The Whims of Men Complicate a Rivalry Amongst Queens in MARY QUEEN OF SCOTS

In recent years, there has been a growing cultural awareness of the extent to which the film industry is by and large dominated by men both in front of and behind the camera. To put a spotlight on women working in film, I am participating in the 52 Films By Women challenge. The requirements: watch at least one (1) new-to-you film per week that has been directed by a woman. As I make my way through the year, I will be reviewing each film I see as part of the challenge here.

52 Films By Women Entry #: 4

Mary Queen of Scots poster.jpg

It must be frustrating to have to make historical costume dramas about European royalty today. In an era of pop culture dominated by the likes of Game of Thrones, any film tackling the political machinations of medieval monarchy is going to invite comparisons to that fantasy-epic behemoth, whether intended or not. Mary Queen of Scots doesn’t bother shying away from similarities, hoping the audiences that made that show a juggernaut will see the muted blue-gray color palette and crisp, just-modern-enough costumes and give it their attention. Even the rugged stone castle and shrouded countryside the titular monarch calls home recalls Winterfell more than it does Braveheart.

Granted, Mel Gibson’s epic was always more interested in heroics, glory, and violence anyway. Here, debut director Josie Rourke focuses on palace intrigue and the tensions of who gets to hold political power. The year is 1561, and young Mary Stuart (Saoirse Ronan) has returned home to Scotland after the death of her husband, the king of France. With a rightful claim to the throne of nearby England, her presence threatens the dominance of her cousin Queen Elizabeth (Margot Robbie), who is unmarried and has no heir. Mary’s Catholic faith poses yet another point of contention to a predominantly Protestant England, no stranger to violence brought about by religious tension.

The table set for scheming and subversion, the opposing royal courts move through various plots of upheaval. England tries to negotiate a husband for Mary to more closely control her; Mary refuses without a proclamation of her place as heir. Other suitors present themselves. Trusted allies rebel before being squashed and banished. A child is conceived. The screenplay by Beau Willimon covers a lot of ground, sometimes at the expense of its clarity with regard to the film’s extended cast of supporting players. Conflict assumes an episodic flow, often with characters and plot threads resurfacing from the ether of the audience’s recollection as if from three forgotten seasons of television ago.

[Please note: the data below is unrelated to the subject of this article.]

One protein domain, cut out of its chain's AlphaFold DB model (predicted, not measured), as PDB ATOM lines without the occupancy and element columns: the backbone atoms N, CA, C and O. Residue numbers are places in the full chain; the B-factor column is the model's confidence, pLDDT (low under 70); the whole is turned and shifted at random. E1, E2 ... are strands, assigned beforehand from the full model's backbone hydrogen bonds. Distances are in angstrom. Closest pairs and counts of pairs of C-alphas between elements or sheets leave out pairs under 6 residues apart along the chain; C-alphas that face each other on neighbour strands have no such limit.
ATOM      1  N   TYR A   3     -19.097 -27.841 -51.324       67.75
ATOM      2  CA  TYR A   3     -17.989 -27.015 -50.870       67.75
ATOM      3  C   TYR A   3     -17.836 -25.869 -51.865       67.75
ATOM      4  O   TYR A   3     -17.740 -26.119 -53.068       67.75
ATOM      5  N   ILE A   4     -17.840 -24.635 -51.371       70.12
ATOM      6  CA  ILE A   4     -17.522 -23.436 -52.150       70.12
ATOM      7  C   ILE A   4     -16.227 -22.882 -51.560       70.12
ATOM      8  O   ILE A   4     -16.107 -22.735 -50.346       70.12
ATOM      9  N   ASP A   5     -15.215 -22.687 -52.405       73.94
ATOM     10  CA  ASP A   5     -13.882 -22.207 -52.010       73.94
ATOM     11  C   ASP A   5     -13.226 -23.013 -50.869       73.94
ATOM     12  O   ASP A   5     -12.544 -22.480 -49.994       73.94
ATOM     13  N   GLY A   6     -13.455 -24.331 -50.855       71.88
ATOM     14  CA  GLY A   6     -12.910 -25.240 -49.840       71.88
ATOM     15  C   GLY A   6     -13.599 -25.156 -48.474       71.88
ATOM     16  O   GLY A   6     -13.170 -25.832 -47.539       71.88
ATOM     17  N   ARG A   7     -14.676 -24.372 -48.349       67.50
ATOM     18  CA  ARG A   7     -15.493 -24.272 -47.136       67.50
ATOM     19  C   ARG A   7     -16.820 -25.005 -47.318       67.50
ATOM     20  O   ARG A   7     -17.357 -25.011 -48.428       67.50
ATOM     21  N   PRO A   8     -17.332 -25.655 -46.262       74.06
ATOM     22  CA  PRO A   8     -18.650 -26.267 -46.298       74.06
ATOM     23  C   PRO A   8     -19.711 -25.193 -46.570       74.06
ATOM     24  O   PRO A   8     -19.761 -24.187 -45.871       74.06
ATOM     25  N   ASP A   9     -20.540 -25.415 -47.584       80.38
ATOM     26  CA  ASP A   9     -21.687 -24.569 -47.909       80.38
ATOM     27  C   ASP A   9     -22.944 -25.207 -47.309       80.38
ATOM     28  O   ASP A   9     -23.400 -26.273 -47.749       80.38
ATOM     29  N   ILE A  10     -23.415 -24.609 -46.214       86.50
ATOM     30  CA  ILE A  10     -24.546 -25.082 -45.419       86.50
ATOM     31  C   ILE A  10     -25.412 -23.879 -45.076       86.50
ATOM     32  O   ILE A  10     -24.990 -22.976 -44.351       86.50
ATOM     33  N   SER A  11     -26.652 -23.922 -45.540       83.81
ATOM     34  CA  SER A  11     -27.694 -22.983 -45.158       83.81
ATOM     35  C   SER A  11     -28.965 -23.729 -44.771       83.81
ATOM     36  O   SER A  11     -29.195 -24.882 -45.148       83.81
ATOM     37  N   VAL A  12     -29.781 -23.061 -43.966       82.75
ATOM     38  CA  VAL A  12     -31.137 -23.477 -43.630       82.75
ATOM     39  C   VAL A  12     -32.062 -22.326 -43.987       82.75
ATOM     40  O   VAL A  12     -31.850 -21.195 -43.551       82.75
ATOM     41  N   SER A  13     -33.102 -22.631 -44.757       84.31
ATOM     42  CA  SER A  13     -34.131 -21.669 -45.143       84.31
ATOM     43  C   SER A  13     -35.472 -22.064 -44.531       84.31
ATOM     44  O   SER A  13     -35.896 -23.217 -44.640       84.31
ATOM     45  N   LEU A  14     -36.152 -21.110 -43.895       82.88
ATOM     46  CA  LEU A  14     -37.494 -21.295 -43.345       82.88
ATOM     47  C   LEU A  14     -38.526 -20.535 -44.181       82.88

The two things that remain clear throughout are the monarchs at its center. From the beginning, Mary and Elizabeth exchange letters, publicly implying rivalry but privately extending friendship and understanding. Ronan portrays a Mary who is headstrong and ambitious, always clear and direct with her intent for the throne, caring little for whose sensitivities she tramples to get it. Robbie’s Elizabeth is more emotionally and physically fragile, given over to smallpox early in the film, but no less wise about her position and influence. Each command the screen during their respective scenes, beating back the bickering of their male-dominated courts of advisers and career politicians.

Josie Rourke

Saoirse Ronan
Margot Robbie
Jack Lowden
Joe Alwyn
David Tennant
Guy Pearce
Gemma Chan

Screenplay by
Beau Willimon

As one could expect from studying any amount history, the two face many of their greatest challenges due to the fact of their womanhood. Mary’s court is comprised mainly of men looking to marry her off as quickly as possible, partially to produce an heir to secure her throne but more to ease their discomfort with a female leader. An early clash with the Protestant cleric John Knox (David Tennant) forces Mary to banish him from his court; the film often cuts back to him spouting rhetoric deserving of its own Fox News segment to the Scottish people, borne as much of misogyny as it is differences in spirituality. Knox is instrumental in the ultimate rejection of Mary by the Scots, partnering more than once with her half-brother to lead a rebellion against her sovereignty. Meanwhile Elizabeth is continually urged to find her own husband for similar reasons, but refuses in order to more fully maintain her own power. Robbie becomes covered in more and more layers of prosthetics and make-up over the course of the film, at first from disease but ultimately to transform her into the semblance of some garish ghoul, as far removed from perceptions of femininity as possible. The transformation is presented as willful, with more than a little sad subtext of necessity.

The film’s conflict, much of which originating from the women’s advisers subverting their will, culminates in a single meeting between the two queens. Their confrontation was manufactured for the film, as any number of vocal historians have noted, but it dramatically renders the film’s thesis into text. Face-to-face, the two women see a relationship that could have been; they’d always have been rivals, but their similar positions should’ve lent themselves to a spirit of sympathy and collaboration, rather than constant struggle. There is much that is overtly modern about the film, from its visual aesthetic to its feminist reading of historical tragedy. Sometimes this is a detriment. However, the two leads make Mary Queen of Scots’ illustration of female leadership’s myriad burdens compelling and sharp, if not always consistently focused.

Mary Queen of Scots is available on DVD & Blu-ray, and can be rented on most digital video platforms